Umbria’s Valnerina: Earthquakes and “Living Their Dream”
We only found Ristorante Guaita Sant’Eutizio thanks to a tip from Roberto at the alimentari of Preci (not far away).
Across from this small ristorante, the fenced-off ruins of the the 12th-century Benedictine abbey, Sant’Eutizio, stand as a forlorn reminder of the 2016 earthquake devastation: the bell tower rising proudly above the abbey (near the cemetery bordering the abbey church) collapsed, sliding onto the nave of the abbey church along with a rocky slab of the mountain which had detached.
“The cemetery, too, slid down into the collapsed nave – and exists no more,” young hostess, Anita, told us soberly as she handed us menus. We’d asked her about the abbey earthquake damage – and also the earthquake after-effects on the people, on the local economy.
She and Domenico – in the kitchen at the burners – are living the reality, forging ahead with optimism: hoping for the earthquake restoration of their former ristorante. From 2012 to 2016, they had served up Umbrian mountain goodness to guests in a spot attached to the abbey (perhaps in the Middle Ages, a restorative point for pilgrims?). I remember now eating there with a friend. They worked in another area for over a year after the earthquake and just re-opened in the pre-fab module on April 1, 2018.
But after chatting with Anita, we realized that this appassioned young couple spend little time at home and many hours at La Guaita: in the morning before lunch service, Domenico makes all the pastas and gnocchi as well as cooking all the dishes on their tempting menu. After the lunch guests have departed, he bakes all the breads. Anita served us that buonissimo bread with a smile:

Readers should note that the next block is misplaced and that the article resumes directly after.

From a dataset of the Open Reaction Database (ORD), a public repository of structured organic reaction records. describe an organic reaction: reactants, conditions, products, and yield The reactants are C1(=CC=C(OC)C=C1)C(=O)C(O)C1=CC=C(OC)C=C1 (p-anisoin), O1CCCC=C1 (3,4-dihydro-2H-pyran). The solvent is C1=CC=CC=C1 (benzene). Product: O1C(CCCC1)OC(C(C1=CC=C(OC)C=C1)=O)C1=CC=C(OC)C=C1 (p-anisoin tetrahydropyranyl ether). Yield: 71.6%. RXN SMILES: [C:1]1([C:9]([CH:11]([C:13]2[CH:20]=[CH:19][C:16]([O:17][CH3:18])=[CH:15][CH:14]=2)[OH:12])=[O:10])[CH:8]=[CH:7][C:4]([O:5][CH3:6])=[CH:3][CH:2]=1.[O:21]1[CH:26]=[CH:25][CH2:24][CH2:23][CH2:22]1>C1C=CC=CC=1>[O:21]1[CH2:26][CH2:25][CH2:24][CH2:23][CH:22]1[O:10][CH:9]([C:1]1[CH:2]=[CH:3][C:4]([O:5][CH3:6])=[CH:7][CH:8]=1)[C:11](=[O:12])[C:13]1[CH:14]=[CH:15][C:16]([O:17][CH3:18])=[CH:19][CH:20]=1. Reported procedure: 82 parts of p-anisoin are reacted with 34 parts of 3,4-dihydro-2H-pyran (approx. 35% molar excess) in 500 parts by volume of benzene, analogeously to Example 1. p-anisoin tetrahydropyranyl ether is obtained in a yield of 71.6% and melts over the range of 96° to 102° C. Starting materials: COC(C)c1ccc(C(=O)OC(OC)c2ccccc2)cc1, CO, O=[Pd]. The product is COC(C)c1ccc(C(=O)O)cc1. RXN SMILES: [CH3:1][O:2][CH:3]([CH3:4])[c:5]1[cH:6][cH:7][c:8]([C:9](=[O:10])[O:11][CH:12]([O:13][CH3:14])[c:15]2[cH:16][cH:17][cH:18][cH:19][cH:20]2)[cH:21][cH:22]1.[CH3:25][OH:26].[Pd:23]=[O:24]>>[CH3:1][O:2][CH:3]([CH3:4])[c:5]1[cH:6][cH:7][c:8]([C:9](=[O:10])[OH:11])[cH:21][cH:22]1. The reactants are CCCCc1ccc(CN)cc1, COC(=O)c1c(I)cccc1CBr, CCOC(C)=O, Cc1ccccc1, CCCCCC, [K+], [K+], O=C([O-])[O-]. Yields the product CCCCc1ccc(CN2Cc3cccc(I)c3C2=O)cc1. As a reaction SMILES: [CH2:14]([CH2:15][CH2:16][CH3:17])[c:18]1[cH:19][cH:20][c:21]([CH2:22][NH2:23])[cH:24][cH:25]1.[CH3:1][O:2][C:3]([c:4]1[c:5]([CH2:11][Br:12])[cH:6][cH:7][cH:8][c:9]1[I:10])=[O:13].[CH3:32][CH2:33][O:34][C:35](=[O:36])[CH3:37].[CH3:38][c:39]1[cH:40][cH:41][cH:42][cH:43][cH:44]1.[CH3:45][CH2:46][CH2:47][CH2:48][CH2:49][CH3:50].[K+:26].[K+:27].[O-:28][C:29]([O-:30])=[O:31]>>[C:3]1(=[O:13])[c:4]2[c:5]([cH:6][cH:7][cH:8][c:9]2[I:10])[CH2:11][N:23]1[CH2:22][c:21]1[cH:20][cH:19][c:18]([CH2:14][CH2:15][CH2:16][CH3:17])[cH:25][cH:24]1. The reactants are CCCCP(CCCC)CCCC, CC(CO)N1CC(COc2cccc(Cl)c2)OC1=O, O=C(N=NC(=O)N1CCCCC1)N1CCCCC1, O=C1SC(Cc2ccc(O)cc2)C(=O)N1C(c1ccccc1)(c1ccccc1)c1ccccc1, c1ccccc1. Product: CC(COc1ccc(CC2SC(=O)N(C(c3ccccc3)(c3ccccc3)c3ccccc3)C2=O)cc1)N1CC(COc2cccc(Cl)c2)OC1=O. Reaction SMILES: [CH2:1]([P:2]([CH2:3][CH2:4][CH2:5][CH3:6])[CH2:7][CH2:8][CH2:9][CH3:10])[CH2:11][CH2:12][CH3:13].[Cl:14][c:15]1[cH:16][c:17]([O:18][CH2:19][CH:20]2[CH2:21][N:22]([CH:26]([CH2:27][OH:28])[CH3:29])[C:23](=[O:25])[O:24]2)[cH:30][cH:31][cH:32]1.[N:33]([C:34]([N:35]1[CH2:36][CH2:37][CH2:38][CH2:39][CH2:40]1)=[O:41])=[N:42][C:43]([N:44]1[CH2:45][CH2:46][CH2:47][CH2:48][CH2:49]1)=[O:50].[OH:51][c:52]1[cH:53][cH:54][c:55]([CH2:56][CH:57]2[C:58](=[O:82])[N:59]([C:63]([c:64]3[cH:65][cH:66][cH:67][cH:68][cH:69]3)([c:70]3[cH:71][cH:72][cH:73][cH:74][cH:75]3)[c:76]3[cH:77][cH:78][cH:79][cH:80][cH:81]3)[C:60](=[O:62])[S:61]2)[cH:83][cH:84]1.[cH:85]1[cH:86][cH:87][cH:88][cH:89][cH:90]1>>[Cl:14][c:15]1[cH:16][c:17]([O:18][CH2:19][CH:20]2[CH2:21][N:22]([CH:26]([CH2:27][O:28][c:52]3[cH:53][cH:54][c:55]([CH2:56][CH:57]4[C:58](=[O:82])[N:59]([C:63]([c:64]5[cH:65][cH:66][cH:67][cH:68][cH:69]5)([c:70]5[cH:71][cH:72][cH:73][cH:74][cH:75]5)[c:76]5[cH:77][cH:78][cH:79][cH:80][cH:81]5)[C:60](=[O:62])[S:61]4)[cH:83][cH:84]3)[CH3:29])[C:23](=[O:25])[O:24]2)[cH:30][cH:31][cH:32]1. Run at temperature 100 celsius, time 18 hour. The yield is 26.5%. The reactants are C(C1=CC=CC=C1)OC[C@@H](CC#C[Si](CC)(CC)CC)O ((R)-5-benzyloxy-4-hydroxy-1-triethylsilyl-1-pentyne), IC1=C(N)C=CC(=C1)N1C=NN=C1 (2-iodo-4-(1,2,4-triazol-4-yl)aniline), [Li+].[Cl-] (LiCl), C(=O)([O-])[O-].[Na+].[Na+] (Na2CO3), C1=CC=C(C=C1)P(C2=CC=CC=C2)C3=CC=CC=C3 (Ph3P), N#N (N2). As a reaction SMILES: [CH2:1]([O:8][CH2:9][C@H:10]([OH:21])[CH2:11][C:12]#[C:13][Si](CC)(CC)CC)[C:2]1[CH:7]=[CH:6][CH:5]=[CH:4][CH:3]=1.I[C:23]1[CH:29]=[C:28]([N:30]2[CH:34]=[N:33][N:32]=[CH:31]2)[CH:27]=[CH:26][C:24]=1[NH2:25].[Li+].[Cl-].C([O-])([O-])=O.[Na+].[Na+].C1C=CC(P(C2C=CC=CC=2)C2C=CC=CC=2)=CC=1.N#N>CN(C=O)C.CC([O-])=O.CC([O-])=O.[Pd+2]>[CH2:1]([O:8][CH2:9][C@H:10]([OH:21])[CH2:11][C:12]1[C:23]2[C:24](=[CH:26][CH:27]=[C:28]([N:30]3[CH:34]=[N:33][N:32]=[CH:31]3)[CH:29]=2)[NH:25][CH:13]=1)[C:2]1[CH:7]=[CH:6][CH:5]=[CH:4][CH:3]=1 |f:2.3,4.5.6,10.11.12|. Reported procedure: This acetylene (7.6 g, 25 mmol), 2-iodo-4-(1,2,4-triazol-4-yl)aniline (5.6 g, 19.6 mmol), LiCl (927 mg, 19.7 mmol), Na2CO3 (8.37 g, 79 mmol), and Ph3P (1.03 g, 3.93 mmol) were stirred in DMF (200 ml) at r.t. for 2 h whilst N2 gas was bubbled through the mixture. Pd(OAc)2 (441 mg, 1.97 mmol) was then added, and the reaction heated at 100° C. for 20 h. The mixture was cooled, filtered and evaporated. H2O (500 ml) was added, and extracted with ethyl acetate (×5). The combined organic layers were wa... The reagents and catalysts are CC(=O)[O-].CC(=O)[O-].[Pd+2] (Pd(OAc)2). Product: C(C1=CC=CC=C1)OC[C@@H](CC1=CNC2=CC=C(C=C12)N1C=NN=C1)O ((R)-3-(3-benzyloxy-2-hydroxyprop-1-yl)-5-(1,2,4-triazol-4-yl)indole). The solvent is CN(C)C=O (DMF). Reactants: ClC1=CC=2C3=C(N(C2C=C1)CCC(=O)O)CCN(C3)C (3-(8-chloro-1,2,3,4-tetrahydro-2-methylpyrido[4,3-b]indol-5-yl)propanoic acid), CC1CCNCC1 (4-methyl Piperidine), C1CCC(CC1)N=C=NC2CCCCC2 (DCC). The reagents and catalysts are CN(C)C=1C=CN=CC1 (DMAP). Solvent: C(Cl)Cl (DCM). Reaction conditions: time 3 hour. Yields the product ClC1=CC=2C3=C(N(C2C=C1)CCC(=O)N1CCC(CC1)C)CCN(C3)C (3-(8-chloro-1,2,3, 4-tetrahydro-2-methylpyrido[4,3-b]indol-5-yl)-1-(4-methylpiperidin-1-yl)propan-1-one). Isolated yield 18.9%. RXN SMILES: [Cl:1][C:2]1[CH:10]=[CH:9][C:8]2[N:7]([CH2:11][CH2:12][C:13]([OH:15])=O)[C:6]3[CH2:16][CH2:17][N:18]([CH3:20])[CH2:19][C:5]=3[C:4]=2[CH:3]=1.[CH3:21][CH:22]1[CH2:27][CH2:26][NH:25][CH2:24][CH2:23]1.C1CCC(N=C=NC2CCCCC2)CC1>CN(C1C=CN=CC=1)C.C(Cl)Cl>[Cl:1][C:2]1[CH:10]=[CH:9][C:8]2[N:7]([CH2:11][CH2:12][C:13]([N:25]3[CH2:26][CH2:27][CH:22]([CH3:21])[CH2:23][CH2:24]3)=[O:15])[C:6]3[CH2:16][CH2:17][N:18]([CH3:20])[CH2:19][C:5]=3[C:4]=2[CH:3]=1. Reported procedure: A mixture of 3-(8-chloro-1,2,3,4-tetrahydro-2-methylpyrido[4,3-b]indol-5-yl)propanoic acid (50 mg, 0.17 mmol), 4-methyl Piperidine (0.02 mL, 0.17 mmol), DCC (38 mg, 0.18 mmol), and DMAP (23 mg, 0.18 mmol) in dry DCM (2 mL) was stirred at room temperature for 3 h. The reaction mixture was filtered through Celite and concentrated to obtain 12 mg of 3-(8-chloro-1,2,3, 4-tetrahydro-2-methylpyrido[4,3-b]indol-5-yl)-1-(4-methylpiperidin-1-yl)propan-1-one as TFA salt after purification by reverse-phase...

Behind her was a quote of Paul Coelho that she wanted on the wall to spark them both – and their Valnerina neighbors – to forge ahead. Rough translation: “The world is in the hands of those who have the courage to dream and to run the risk of living their dreams.”
This wise young woman was ready to take our orders. At her suggestion, I decided to try as a primo, a Domenico pasta creation: strangozzi (homemade thick spaghetti) with black truffle, porcini mushrooms and sautéed wild chicory:
Squisito. Spettacolare. Incredibile.
Pino opted for a medley of antipasti – and as Anita had invited me into the kitchen to see Domenico make Pino’s black truffle frittata, I couldn’t resist sharing a taste of that start to his antipasto:
Pino dared to try a secondo of Domenico’s creation that Anita had described to him: coratelle di agnello in camicia (literally, “lamb innards wrapped up in a shirt”): lamb innards wrapped in lamb intestines and then grilled:
Pino’s comment upon eating: “Domenico e ‘un grande cuoco davvero” (“Domenico is truly a great chef”).
Before we headed back to Assisi, Anita took me into the kitchen to thank Domenico.. He was baking his bread and proudly showed me his lievito madre (sourdough starter). This was a “new” one: he had lost the starter he’d had for years in their earthquaked restaurant adjacent to the Sant’Eutizio abbey church.
As we left, we noticed the handprinted wooden sign out front bearing a whimsical rhyme. The rhyme is lost in translation but the thought affirms why we’ll return soon to eat with Domenico and Anita: “If you have an appetite and love life, welcome to Domenico and Anita’s.”
See Sant’Eutizio before the earthquake – and Domenico in the kitchen!
Read about Roberto who gave us the tip on La Guaita
Click here to read about Preci and earthquake damage